Sonnet VI: | David Emeron: Sonnets

Of late, I thought to revisit this one which is so framed, now more, in the tradition of such things.  Very “chaffy” of me to mix mythologies as do I here:

In aire dost, poise thou in His image, fly
Perfection! bronzed against Hyperion’s blaze;
Exalted! at thy nadir by His rays;
With mastery! dost thou hold thy piece of sky.

In aire, for thee, hath stoppt all time; on high,
At perfect flexion, as His Son displayed:
Retract, and tense, ’til once thou deign obey
His gravity, that deign thou not defy.

Down! by His unseen force, to Earth art thrown;
Descend thou! as I gasp–thy devotee.
Thou! slicing air! perfection still outshone!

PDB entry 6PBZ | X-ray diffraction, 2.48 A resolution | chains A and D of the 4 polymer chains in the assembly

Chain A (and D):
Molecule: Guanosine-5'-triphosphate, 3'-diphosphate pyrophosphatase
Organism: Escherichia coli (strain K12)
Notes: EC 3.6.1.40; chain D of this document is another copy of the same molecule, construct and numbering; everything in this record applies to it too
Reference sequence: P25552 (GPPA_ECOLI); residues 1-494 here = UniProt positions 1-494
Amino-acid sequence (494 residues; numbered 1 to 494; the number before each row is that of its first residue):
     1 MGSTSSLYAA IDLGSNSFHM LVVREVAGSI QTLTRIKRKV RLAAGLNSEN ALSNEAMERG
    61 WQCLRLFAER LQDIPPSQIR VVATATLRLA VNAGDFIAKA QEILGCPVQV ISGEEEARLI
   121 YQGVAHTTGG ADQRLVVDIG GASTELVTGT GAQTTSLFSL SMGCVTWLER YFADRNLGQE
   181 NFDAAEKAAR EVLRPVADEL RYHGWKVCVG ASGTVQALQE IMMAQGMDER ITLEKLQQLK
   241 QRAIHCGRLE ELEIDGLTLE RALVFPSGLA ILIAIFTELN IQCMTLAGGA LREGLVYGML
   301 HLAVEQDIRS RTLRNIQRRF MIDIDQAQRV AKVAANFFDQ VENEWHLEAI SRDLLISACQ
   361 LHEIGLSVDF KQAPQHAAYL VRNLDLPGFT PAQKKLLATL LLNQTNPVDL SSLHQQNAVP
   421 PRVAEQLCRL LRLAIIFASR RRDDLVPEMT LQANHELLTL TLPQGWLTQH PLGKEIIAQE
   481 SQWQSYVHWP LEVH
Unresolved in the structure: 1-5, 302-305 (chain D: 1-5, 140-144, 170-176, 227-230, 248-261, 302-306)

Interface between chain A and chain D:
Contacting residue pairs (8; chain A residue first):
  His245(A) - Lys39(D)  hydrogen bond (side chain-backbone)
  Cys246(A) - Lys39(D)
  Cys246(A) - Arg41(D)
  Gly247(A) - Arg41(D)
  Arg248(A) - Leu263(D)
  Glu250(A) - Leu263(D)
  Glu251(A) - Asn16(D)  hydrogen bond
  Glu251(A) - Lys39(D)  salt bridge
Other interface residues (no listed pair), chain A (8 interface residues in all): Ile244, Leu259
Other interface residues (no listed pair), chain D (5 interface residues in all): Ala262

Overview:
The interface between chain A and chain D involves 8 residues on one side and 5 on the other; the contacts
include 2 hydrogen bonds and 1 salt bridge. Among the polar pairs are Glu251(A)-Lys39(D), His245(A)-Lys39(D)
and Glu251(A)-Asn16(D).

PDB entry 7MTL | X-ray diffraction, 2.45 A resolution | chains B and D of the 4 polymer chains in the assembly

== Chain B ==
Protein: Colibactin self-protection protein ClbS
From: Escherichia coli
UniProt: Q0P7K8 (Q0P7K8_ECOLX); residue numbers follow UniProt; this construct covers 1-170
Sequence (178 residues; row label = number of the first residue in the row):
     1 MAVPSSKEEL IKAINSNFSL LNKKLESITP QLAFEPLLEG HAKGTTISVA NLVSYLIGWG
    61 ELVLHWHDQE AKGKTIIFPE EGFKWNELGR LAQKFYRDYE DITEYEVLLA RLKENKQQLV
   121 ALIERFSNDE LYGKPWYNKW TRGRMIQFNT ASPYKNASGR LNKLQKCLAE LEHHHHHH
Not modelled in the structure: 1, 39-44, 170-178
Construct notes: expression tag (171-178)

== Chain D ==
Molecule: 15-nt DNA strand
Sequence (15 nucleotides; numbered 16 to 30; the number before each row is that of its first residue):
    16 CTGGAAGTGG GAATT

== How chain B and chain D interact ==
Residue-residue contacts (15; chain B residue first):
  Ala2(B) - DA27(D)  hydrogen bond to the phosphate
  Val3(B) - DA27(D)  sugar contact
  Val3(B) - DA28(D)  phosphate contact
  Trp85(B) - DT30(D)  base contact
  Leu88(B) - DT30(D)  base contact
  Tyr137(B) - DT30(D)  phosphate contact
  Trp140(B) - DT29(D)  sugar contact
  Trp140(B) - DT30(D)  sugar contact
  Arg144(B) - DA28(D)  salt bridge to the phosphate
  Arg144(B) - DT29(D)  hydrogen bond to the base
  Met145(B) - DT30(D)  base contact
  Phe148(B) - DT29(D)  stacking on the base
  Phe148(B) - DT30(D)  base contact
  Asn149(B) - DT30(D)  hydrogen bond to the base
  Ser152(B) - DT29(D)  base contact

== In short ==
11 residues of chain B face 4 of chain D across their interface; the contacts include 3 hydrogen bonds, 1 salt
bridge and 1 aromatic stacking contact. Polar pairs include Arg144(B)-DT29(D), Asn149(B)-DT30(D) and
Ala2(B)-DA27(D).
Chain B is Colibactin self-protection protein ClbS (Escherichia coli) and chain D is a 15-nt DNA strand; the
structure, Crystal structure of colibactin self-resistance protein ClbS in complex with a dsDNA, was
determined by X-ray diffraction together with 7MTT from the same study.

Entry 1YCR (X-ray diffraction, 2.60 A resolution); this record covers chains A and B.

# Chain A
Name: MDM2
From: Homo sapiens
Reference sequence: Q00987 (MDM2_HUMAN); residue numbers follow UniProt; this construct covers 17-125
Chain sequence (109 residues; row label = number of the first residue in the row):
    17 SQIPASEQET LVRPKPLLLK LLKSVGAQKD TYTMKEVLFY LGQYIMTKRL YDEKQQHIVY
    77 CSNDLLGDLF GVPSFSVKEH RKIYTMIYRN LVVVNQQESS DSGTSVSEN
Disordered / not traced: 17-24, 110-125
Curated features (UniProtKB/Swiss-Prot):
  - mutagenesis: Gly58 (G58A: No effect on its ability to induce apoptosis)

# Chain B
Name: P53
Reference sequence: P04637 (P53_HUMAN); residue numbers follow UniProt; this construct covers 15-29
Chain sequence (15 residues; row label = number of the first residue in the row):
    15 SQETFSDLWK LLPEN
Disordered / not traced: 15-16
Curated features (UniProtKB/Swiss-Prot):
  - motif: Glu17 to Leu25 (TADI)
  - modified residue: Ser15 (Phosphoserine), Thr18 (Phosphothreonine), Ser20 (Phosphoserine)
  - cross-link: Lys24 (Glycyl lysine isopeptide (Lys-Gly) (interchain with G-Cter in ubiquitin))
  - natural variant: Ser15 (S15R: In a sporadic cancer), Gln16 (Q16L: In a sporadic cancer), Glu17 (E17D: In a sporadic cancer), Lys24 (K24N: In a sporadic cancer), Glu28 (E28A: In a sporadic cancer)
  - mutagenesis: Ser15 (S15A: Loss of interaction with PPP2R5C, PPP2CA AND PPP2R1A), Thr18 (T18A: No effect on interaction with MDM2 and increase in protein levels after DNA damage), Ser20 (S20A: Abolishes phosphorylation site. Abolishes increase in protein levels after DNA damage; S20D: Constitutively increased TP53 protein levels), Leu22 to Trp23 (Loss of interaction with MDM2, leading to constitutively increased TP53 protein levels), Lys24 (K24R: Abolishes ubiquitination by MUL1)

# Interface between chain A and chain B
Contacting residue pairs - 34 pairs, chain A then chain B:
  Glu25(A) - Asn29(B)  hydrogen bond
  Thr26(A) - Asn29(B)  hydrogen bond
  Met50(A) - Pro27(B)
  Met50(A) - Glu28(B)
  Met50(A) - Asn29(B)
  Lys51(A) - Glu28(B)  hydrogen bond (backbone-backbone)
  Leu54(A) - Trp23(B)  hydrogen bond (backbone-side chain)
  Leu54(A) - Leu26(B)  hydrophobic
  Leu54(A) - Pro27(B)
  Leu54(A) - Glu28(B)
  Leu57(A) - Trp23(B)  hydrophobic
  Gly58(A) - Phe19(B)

And twist! and roll! and turn! to all degree!
As fly thou through devoted hands alone
With thee, who hast so Godly kist the sea.

Leave a comment

Like this

Share this

Advertisements

Sonnet II: Challenge

How may a challenge take so many names:
The first, a journey struck with spirit bright;
The next, a stolid, firm, determined, fight;
And then, a simple, tired tread–a game

Although the dream were dead–and next, it came
Relentless, as it yet were sanctified;
Without surrender, lest be dignified
Thus; that the game were lost? The very blame

Was hidden in the cost of keeping on
Within a blackened dream. How challenging
This fourfold path must seem, when what is gone
Is purity, which such a dream may bring.

But fivefold is the path of righteous grief,
When challenge is pursued without belief.

This sonnet is part of a short sequence; click here to read it all:

Permalink